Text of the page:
Long-time hoteliers know how fast the world of hotel management has changed over the last decade. Weeks passed where your schedule filled with coordinating food shipments, rotating staff members and ensuring you stayed ahead of your competitors. Occasionally you'd pass through a busy or slow season and adjust your room rates accordingly.
Now, hotel managers have to handle a long list of responsibilities that come with their own influencing factors. Every decision must be thoroughly researched and considered before even the slightest changes to things like room decor. There's a list of reasons why you have to think things through from different angles, especially when it's time to raise or lower your room rates.
Before you make any pricing strategy moves, consider eight things that affect hotel room value. They may change how you think about your property and help you realize the true potential each room holds.
1. Negative online reviews
No business likes getting negative online reviews. They're easy for potential first-time guests to read and believe, no matter who posts it or how much truth it contains. No one wants to pay hundreds of dollars to stay in a room that previous guests hated. Pay attention to the reviews your hotel receives to gauge an appropriate room price.
2. Economic highs and lows
In late 2007, America experienced the worst economic recession since 1929. Since then, the economy has slowly recovered and allowed people more financial freedom. That liberates current and future guests to pay a higher fee for the rooms they book. Pay attention to the state of the national economy and read about state-wide economics to determine how much your guests will spend. Base the price on your hotel's location and where most of your guests come from.
3. Local competitors pricing
You always want to stay competitive with the hotels around you. Match your room rates to the nearby hotels that offer the same quality service. You can then flex the rates so guests get more for their money, even if it means splurging a bit more to access the better amenities at your hotel.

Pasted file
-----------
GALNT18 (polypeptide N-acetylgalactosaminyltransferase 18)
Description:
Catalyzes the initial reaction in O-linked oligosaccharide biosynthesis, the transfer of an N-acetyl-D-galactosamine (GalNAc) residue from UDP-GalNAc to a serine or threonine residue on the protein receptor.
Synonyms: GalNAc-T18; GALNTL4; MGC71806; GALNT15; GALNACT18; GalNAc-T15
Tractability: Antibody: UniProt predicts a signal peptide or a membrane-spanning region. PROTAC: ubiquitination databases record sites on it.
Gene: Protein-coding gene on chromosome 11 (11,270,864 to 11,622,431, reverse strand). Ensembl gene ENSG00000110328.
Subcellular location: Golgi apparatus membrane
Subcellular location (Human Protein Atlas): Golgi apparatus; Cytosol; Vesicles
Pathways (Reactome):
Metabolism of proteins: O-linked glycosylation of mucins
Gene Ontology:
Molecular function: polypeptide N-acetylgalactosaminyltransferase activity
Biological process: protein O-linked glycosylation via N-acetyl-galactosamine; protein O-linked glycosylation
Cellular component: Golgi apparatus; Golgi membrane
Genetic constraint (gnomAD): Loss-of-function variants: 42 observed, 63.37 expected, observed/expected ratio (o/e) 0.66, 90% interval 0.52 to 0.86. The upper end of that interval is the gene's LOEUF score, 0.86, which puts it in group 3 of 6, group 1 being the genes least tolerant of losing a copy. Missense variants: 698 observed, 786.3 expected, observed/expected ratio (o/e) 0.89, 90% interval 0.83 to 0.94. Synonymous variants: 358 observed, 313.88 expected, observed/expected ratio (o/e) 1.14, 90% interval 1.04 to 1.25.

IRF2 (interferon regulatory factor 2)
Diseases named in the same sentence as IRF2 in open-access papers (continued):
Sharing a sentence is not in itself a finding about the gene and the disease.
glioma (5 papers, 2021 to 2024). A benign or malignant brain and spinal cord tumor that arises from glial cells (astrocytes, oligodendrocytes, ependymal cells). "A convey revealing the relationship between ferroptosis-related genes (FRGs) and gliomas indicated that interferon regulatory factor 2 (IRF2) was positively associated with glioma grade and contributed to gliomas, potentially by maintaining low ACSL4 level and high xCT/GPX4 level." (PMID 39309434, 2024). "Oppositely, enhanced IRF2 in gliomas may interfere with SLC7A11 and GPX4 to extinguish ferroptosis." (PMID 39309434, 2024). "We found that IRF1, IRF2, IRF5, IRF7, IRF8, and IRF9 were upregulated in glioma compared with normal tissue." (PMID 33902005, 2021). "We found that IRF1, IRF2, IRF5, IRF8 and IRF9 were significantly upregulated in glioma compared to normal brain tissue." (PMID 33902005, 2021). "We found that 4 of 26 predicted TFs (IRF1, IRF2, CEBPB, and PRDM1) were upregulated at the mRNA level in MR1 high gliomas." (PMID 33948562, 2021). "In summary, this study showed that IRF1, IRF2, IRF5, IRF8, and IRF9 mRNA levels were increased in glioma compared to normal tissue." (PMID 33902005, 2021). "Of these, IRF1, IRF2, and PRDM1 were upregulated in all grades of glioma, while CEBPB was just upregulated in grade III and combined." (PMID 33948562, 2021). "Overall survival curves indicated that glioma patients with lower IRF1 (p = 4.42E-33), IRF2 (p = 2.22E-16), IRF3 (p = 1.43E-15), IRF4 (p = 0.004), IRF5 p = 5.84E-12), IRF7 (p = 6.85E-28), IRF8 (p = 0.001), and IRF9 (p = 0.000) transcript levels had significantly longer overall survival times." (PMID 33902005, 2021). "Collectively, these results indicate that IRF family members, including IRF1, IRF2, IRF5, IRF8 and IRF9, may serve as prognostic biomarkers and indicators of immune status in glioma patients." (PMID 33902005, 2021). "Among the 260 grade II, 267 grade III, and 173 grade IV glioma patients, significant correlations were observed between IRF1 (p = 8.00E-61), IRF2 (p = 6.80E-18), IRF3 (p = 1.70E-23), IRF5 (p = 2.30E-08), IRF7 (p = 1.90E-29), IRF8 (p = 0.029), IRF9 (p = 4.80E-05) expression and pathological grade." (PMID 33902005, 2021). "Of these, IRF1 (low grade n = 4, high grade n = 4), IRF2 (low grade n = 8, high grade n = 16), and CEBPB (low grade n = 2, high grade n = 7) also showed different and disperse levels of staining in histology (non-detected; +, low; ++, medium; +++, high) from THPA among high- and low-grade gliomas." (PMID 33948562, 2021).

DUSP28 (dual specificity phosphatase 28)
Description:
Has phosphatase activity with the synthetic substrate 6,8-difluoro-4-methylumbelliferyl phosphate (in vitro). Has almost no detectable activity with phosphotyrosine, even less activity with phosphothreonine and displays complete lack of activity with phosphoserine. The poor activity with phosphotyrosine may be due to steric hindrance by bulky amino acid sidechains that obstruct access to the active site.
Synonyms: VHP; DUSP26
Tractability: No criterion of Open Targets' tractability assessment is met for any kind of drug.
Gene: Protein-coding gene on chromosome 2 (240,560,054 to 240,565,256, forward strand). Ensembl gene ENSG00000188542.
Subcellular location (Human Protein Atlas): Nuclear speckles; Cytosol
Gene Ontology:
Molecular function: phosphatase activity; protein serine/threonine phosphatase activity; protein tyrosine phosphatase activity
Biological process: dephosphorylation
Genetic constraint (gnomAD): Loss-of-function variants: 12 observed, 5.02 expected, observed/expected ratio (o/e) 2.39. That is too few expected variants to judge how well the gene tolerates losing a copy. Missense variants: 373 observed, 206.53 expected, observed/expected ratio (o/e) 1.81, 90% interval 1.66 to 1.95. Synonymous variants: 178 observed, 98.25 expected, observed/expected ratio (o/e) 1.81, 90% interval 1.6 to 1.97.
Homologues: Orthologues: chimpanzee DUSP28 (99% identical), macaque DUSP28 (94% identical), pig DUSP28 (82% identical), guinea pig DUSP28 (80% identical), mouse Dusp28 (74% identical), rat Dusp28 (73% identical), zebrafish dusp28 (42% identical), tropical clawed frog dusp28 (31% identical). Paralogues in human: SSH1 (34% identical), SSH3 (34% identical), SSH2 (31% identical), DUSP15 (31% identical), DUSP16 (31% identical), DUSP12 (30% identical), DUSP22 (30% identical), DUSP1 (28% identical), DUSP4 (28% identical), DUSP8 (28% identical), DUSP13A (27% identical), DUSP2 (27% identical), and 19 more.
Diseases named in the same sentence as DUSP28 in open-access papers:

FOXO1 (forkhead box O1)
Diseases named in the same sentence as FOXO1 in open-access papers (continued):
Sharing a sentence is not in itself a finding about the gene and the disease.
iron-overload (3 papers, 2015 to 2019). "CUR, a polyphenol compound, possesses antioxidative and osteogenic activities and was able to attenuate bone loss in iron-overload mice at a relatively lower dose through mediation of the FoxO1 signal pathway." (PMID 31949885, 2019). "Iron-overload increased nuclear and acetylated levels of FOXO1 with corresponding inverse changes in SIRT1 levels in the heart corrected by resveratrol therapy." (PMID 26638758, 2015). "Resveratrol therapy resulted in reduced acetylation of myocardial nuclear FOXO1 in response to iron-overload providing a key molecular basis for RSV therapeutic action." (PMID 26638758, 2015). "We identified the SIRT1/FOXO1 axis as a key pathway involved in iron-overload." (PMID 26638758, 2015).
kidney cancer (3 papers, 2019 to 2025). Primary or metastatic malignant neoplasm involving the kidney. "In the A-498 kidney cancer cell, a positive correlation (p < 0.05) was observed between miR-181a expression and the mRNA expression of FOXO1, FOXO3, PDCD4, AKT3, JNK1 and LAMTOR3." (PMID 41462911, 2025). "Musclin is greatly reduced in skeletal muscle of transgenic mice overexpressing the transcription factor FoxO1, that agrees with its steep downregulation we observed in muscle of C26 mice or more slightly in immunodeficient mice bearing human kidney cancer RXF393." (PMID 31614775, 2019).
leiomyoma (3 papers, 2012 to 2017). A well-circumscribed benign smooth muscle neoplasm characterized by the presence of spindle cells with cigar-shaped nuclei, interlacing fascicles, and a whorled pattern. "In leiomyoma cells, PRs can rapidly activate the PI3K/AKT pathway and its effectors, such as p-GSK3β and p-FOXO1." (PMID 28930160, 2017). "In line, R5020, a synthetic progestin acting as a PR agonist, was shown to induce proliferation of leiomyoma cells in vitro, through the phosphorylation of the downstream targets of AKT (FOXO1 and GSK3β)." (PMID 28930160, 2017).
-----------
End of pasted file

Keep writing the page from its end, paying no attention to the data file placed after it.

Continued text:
4. Types of rooms
Room type plays a significant role in how much guests should pay for their stay. A presidential suite and a room with a single bed shouldn't cost the same because one offers more space and exclusive features. Come up with a base price for what a square foot of a room costs to get a reasonable estimate of where a rate should start. Charge more or less than the standard fee if a room has things like a coffee bar, jet tub or private balcony with a good view.
5. Building and room cleanliness
Guests will want you to come down on your room prices if they feel they need to compromise on the cleanliness of their stay. Staff should thoroughly clean every suite daily, and management should look for pest solutions to stay ahead of potential building-wide problems like cockroaches and ants. A cleaner hotel creates a more pleasant environment for guests, who will understandably pay more for a sanitary place to stay.
6. The hotel's location
Where you built your hotel influences how much you can charge for a room. Tourist attractions and large cities need places for visitors to stay, but they can also hit a supply-and-demand snag if prices don't adjust along with the fluctuating tourist numbers. People will pay more to be close to what they traveled to see or do, but only if the rate is competitive with other hotels nearby.
7. Access to room service
Don't forget that room service is an amenity, not necessarily an expected standard. You can charge a bit more for accommodating room service orders since it increases work for hotel staff and requires more money spent on keeping the kitchen open longer.
Technology can make it easier to run a business, and it's also a reason to up your room rates. High-tech cybersecurity programs or even a mobile app that replaces physical room keys increases the value of your hotel. Guests will pay more for updated services and virtual protection, especially considering hackers have made headlines for stealing personal information from public venues.
Think about these factors and if they could apply to your hotel. They might help you get a better perspective on how to approach and handle room rates, leading to greater financial success.
Kacey Bradley is the blogger behind The Drifter Collective, an eclectic lifestyle blog that expresses various forms of style through the influence of culture and the world around us. Along with writing for her blog, she has written for sites like U.S. News, Hotel Online, SevenRooms, Point 2 Home and more! Follow Kacey on Twitter and subscribe to her blog to keep up with her travels and inspiring posts!
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